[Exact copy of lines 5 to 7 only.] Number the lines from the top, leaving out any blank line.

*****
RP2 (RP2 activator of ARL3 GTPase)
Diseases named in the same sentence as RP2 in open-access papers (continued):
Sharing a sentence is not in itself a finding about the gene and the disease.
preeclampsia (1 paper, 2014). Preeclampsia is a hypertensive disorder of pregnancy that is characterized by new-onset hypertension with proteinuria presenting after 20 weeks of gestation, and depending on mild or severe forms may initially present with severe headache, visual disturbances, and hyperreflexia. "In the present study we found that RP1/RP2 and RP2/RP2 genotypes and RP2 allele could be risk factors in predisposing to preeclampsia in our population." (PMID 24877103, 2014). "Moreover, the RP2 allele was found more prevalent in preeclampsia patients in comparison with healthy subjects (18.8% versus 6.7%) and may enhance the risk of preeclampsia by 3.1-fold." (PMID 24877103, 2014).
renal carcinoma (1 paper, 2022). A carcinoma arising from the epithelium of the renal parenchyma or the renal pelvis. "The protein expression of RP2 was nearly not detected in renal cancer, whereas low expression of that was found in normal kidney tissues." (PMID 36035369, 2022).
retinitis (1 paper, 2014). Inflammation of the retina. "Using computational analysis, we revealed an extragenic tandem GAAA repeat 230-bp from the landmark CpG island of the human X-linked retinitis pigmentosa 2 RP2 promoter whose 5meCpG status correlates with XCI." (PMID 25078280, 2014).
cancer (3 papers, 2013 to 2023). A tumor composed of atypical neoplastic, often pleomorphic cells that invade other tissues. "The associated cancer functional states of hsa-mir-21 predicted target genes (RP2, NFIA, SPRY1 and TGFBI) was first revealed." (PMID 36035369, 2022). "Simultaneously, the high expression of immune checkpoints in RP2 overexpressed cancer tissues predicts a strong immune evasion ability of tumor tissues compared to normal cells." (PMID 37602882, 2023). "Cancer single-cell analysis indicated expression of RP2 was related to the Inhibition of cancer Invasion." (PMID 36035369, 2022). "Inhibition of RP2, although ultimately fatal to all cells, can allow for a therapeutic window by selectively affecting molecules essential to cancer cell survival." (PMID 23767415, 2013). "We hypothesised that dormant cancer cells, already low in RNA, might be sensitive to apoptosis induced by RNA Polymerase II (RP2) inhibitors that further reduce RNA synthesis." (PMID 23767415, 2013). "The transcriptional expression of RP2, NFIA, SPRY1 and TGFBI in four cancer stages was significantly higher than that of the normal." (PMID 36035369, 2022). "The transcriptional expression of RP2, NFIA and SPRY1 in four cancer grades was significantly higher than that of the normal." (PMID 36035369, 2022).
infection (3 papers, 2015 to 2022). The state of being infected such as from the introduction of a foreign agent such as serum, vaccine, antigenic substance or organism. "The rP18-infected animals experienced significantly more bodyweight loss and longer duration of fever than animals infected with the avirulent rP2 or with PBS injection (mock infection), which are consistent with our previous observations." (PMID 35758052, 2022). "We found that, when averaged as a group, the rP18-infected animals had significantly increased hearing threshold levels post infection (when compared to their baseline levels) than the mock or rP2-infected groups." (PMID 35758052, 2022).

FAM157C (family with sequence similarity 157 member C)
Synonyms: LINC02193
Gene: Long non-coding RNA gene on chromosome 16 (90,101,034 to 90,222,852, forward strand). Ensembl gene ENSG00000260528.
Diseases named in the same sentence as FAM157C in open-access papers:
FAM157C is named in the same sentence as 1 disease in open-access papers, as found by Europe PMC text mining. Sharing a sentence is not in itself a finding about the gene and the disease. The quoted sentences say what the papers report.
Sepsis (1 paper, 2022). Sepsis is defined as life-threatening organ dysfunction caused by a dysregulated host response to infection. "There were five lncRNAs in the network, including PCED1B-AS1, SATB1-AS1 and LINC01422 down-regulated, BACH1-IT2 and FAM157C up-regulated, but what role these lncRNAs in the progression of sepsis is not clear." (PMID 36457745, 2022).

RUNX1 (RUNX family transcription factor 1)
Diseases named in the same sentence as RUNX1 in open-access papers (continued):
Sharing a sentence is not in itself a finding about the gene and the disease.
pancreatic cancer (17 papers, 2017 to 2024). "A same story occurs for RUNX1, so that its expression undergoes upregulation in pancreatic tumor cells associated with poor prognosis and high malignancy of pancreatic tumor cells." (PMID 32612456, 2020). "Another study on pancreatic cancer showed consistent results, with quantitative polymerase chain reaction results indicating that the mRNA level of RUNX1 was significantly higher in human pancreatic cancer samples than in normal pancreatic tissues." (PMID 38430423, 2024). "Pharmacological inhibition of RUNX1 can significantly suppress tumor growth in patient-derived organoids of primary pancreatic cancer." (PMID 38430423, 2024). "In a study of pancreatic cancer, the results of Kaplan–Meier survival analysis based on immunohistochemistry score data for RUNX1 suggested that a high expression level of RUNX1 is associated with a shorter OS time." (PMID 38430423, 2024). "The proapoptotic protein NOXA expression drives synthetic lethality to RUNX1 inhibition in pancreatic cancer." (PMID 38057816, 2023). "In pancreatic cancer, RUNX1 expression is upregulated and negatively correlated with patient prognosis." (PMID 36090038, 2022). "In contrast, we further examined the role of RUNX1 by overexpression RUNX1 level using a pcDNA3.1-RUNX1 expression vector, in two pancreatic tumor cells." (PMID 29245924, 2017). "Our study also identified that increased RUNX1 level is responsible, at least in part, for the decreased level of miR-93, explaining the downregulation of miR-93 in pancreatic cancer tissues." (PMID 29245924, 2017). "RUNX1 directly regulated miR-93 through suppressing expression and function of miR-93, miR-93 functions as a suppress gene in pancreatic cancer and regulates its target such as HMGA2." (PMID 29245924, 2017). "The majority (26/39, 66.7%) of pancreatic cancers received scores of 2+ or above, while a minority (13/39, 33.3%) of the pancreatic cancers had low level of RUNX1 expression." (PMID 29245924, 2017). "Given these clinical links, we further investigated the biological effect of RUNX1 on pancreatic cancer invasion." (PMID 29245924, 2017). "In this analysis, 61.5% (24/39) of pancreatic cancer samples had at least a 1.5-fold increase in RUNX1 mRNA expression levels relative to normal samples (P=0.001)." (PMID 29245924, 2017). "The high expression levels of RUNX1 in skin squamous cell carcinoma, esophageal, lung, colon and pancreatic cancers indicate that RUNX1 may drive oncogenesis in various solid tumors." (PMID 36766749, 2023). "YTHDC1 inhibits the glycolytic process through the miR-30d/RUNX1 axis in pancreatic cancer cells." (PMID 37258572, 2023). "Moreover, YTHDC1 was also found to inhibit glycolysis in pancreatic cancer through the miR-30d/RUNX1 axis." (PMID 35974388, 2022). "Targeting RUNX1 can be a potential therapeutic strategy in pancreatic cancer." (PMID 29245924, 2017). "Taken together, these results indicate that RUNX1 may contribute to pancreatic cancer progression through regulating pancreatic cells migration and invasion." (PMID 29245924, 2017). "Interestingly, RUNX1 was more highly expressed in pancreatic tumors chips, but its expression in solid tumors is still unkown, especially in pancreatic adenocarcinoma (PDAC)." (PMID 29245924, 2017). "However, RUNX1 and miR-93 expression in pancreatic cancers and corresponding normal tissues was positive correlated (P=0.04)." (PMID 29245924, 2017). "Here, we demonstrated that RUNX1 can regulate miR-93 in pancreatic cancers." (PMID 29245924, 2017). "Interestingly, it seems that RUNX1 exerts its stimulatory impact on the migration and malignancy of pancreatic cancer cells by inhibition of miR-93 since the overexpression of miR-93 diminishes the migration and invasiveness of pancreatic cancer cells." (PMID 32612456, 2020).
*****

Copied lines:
renal carcinoma (1 paper, 2022). A carcinoma arising from the epithelium of the renal parenchyma or the renal pelvis. "The protein expression of RP2 was nearly not detected in renal cancer, whereas low expression of that was found in normal kidney tissues." (PMID 36035369, 2022).
retinitis (1 paper, 2014). Inflammation of the retina. "Using computational analysis, we revealed an extragenic tandem GAAA repeat 230-bp from the landmark CpG island of the human X-linked retinitis pigmentosa 2 RP2 promoter whose 5meCpG status correlates with XCI." (PMID 25078280, 2014).
cancer (3 papers, 2013 to 2023). A tumor composed of atypical neoplastic, often pleomorphic cells that invade other tissues. "The associated cancer functional states of hsa-mir-21 predicted target genes (RP2, NFIA, SPRY1 and TGFBI) was first revealed." (PMID 36035369, 2022). "Simultaneously, the high expression of immune checkpoints in RP2 overexpressed cancer tissues predicts a strong immune evasion ability of tumor tissues compared to normal cells." (PMID 37602882, 2023). "Cancer single-cell analysis indicated expression of RP2 was related to the Inhibition of cancer Invasion." (PMID 36035369, 2022). "Inhibition of RP2, although ultimately fatal to all cells, can allow for a therapeutic window by selectively affecting molecules essential to cancer cell survival." (PMID 23767415, 2013). "We hypothesised that dormant cancer cells, already low in RNA, might be sensitive to apoptosis induced by RNA Polymerase II (RP2) inhibitors that further reduce RNA synthesis." (PMID 23767415, 2013). "The transcriptional expression of RP2, NFIA, SPRY1 and TGFBI in four cancer stages was significantly higher than that of the normal." (PMID 36035369, 2022). "The transcriptional expression of RP2, NFIA and SPRY1 in four cancer grades was significantly higher than that of the normal." (PMID 36035369, 2022).